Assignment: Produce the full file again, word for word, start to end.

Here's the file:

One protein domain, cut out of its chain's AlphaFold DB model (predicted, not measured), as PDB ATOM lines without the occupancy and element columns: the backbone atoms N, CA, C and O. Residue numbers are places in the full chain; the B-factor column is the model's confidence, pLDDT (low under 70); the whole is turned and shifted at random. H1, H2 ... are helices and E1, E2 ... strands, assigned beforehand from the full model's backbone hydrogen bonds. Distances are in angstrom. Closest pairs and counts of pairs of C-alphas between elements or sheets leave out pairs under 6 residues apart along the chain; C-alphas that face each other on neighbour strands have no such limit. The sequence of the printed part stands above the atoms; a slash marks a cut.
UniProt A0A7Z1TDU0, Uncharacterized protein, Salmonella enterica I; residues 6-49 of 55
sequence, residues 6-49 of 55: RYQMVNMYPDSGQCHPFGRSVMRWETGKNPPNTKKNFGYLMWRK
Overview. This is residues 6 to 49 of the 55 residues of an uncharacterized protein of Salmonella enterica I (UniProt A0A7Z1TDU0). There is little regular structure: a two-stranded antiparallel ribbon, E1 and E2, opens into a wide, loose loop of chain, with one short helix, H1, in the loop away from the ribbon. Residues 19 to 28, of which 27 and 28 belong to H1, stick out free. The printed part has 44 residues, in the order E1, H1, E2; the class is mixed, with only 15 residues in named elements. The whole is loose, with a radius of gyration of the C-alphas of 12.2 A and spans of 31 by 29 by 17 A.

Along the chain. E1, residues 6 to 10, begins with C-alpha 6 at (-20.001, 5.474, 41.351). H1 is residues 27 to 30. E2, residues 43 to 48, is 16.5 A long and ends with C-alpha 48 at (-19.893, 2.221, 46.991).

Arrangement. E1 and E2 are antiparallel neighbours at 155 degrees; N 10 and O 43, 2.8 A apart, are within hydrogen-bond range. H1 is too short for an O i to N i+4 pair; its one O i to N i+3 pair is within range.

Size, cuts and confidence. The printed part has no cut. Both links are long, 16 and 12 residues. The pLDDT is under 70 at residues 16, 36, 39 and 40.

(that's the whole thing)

One protein domain, cut out of its chain's AlphaFold DB model (predicted, not measured), as PDB ATOM lines without the occupancy and element columns: the backbone atoms N, CA, C and O. Residue numbers are places in the full chain; the B-factor column is the model's confidence, pLDDT (low under 70); the whole is turned and shifted at random. H1, H2 ... are helices and E1, E2 ... strands, assigned beforehand from the full model's backbone hydrogen bonds. Distances are in angstrom. Closest pairs and counts of pairs of C-alphas between elements or sheets leave out pairs under 6 residues apart along the chain; C-alphas that face each other on neighbour strands have no such limit. The sequence of the printed part stands above the atoms; a slash marks a cut.
UniProt A0A7Z1TDU0, Uncharacterized protein, Salmonella enterica I; residues 6-49 of 55
sequence, residues 6-49 of 55: RYQMVNMYPDSGQCHPFGRSVMRWETGKNPPNTKKNFGYLMWRK
Overview. This is residues 6 to 49 of the 55 residues of an uncharacterized protein of Salmonella enterica I (UniProt A0A7Z1TDU0). There is little regular structure: a two-stranded antiparallel ribbon, E1 and E2, opens into a wide, loose loop of chain, with one short helix, H1, in the loop away from the ribbon. Residues 19 to 28, of which 27 and 28 belong to H1, stick out free. The printed part has 44 residues, in the order E1, H1, E2; the class is mixed, with only 15 residues in named elements. The whole is loose, with a radius of gyration of the C-alphas of 12.2 A and spans of 31 by 29 by 17 A.

Along the chain. E1, residues 6 to 10, begins with C-alpha 6 at (-20.001, 5.474, 41.351). H1 is residues 27 to 30. E2, residues 43 to 48, is 16.5 A long and ends with C-alpha 48 at (-19.893, 2.221, 46.991).

Arrangement. E1 and E2 are antiparallel neighbours at 155 degrees; N 10 and O 43, 2.8 A apart, are within hydrogen-bond range. H1 is too short for an O i to N i+4 pair; its one O i to N i+3 pair is within range.

Size, cuts and confidence. The printed part has no cut. Both links are long, 16 and 12 residues. The pLDDT is under 70 at residues 16, 36, 39 and 40.